By Russ Ramsey
Once saved, always saved. There, I said it.
Though some misguided souls have taken this sentiment as a license to sin without fear of repercussion, and though some have found it distasteful to presume upon the Lord for such long-suffering without us kicking in at least a little merit, I defy you to find one single verse in the Bible that says a person can sin their way out of God’s grip of grace.
Of course people can claim a faith that isn’t genuine, but if Jesus has redeemed a soul, not even the vilest demons of hell can reclaim it. In Christ, our place in God’s presence is secure. We cannot be separated from His love.
Look at how clearly Jesus says this in John 6:37–39. He says all that the Father gives to Him will come to Him, and He will never cast them out. He won’t lose anyone; He’ll raise them all up on the last day. As Paul wrote to the believers in Rome, “Whether we live or die, we belong to the Lord” (Romans 14:8).
Chances are there’s at least some part of you that wants to object to the “once saved, always saved” idea. Maybe it’s the presumptive way that phrase can be used to cheapen grace. That’s fair. We mustn’t ever cheapen grace. But often the objection is in response to the extravagance of the claim. It’s too good. How could it possibly be true?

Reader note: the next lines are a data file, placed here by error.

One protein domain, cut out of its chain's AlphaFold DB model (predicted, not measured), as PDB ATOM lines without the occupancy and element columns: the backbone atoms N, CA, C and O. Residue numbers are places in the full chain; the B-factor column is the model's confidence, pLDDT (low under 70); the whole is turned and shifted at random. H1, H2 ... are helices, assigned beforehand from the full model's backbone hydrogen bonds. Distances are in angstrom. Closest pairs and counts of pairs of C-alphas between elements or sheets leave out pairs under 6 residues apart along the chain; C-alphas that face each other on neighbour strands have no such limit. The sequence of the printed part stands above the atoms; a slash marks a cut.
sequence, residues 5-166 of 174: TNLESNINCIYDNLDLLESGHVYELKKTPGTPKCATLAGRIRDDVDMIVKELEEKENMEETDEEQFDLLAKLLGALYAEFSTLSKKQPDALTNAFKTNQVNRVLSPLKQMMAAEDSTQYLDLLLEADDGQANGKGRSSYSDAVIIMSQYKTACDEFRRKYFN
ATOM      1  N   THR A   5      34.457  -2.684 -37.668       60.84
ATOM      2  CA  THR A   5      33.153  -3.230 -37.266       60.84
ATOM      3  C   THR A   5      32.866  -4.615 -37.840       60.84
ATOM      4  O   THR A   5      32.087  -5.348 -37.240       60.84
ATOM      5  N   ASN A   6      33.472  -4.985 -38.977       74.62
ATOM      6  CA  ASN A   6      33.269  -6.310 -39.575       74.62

THAT question right there—How could it possibly be true that our place in God’s presence is secure?—is one of the best questions you could ever ask, because it is not a rhetorical question, but rather a question with an answer. And it’s a glorious answer.
Consider everything we’ve read in this four-week study. Consider God’s purpose in making us for His presence, and how we broke that relationship through sin. Think of the devastation of the fall of humanity, and all the brokenness that entered the world as a result. Think of our utter inability to reconcile ourselves to God. Think of the incarnation of Jesus—God come in the flesh for the purpose of living and dying in our place and defeating the power of death. Think of the war between good and evil waged on our behalf. Think of the way the angels sang in triumphant chorus at the birth of Jesus, and how they sing in Revelation that He alone is worthy of all blessing and honor and glory. Think of how we, the Church, are called His beloved Bride, which He adorns with splendor and makes radiant.
What could you possibly do to undo all of that?
There is nothing cheap about believing that our salvation is secure because it is not our performance that makes it so. The work of Christ makes it so. What cheapens grace is suggesting we have it in ourselves to overrule the gracious purposes of God and thwart the resurrection power of Jesus through our conduct.
The good news of the gospel is that you were made for an intimate relationship with your Creator, and because of the finished work of Christ on behalf of all who believe, you will have that relationship for all eternity. To Him be the glory.
Written by Russ Ramsey